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Carla Esparza adjusts to life as Invicta strawweight champion

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Esther Lin

HUNTINGTON BEACH, Calif. -- Carla Esparza knows that injury fallouts and late substitutes are part of the fight game.

But the fighter known as "The Cookie Monster" was still surprised with how Bec Hyatt was able to keep fighting and fighting at Invicta 4.

Hyatt was a substitute for an injured Claudia Gadelha and came halfway around the world from Australia to compete in their Jan. 5 main event. Esparza took a unanimous decision and claimed the inaugural Invicta strawweight championship, but not before Hyatt showed tremendous resilience in taking everything Esparza could dish out for 25 minutes.

With the fight in her rear-view mirror, Esparza looked back in admiration at her opponent's fighting spirit.

"She totally shocked the hell out of me," said Esparza (9-2). "I wasn't expecting her to be so mentally tough. I don't think there's a lot of men or women who can go in there and be on their back and you punch them in the face and you totally push the pace on them, but they keep coming. I don't think there's a lot of people who can do that and that takes a lot of heart."

Since then, the Redondo Beach, Calif. native and Team Oyama fighter has taken a bit of time to appreciate how far she's come along. The NAIA wrestling All-American at Menlo College has been making her name in mixed martial arts for the past four years, but carrying the 115-pound title belt for the premiere promotion in women's MMA has helped validate her efforts in a tangible way.

"I've been on a high ever since I won," Esparza said. "I'm so happy, to have this thing I've always wanted since I started fighting. I'm so happy, you know, it has been really life changing it feels good. The way that people look at you is different. You wake up one day and you know, you're a champion. People look at you different, you have this status and it feels good."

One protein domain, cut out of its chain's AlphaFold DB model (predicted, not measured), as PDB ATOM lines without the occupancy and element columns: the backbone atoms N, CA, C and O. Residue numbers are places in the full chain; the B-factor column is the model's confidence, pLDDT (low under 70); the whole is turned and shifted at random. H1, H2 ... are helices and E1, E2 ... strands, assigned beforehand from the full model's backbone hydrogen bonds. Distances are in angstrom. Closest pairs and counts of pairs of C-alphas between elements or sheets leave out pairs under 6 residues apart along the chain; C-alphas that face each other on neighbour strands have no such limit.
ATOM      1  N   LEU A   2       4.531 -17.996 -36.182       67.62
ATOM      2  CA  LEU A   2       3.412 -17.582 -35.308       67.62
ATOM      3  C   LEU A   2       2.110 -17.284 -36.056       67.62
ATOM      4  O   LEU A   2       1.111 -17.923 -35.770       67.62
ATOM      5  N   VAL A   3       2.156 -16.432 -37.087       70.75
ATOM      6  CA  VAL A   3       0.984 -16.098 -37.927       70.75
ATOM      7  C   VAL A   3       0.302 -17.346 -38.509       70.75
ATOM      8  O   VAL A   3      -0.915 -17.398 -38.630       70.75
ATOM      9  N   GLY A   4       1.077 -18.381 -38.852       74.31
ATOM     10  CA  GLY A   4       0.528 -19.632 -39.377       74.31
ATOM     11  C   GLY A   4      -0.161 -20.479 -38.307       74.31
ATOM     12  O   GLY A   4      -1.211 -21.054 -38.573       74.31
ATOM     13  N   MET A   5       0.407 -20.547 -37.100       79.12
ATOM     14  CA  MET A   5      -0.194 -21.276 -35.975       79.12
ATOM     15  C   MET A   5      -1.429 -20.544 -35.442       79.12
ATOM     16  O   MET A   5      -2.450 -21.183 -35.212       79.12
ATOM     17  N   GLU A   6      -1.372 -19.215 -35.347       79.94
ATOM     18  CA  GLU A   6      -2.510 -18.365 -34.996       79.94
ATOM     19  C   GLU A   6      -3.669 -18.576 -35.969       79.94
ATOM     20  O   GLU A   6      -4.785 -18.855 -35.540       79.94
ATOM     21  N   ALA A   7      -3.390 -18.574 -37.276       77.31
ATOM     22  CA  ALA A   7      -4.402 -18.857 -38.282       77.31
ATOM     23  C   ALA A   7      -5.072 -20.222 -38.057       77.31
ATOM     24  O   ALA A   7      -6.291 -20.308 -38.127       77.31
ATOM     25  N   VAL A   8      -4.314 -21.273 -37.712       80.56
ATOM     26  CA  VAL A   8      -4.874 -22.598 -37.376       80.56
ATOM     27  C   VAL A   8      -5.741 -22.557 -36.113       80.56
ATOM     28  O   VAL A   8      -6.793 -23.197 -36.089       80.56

Esparza knows, of course, that such a feeling can be fleeting, and she'll soon be back to work. A contenders' fight between Gadelha and Ayaka Hamasaki to determine her next challenger is expected on an upcoming Invicta show. As to whom she's prefer to fight, Esparza says she simply wants to fight as often as she can.

"Obviously it takes a lot out of you mentally and physically to fight [frequently], but your body can only be in the sport so much so I definitely like to take lots of fights."

In the meantime, Esparza has an opinion on the main topic of conversation in the women's MMA world these days, the UFC 157 fight between Ronda Rousey and Liz Carmouche. Redondo Beach is about an hour's drive from Anaheim and the Invicta champ plans on being in attendance at the Honda Center on Feb. 23.

"Definitely going to be there, it's history," she said. "I think Liz is going to surprise people. I personally want Liz to win because she's a friend of mine. But I don't want to take anything from Rousey because she's a phenom and her armbars are just awesome."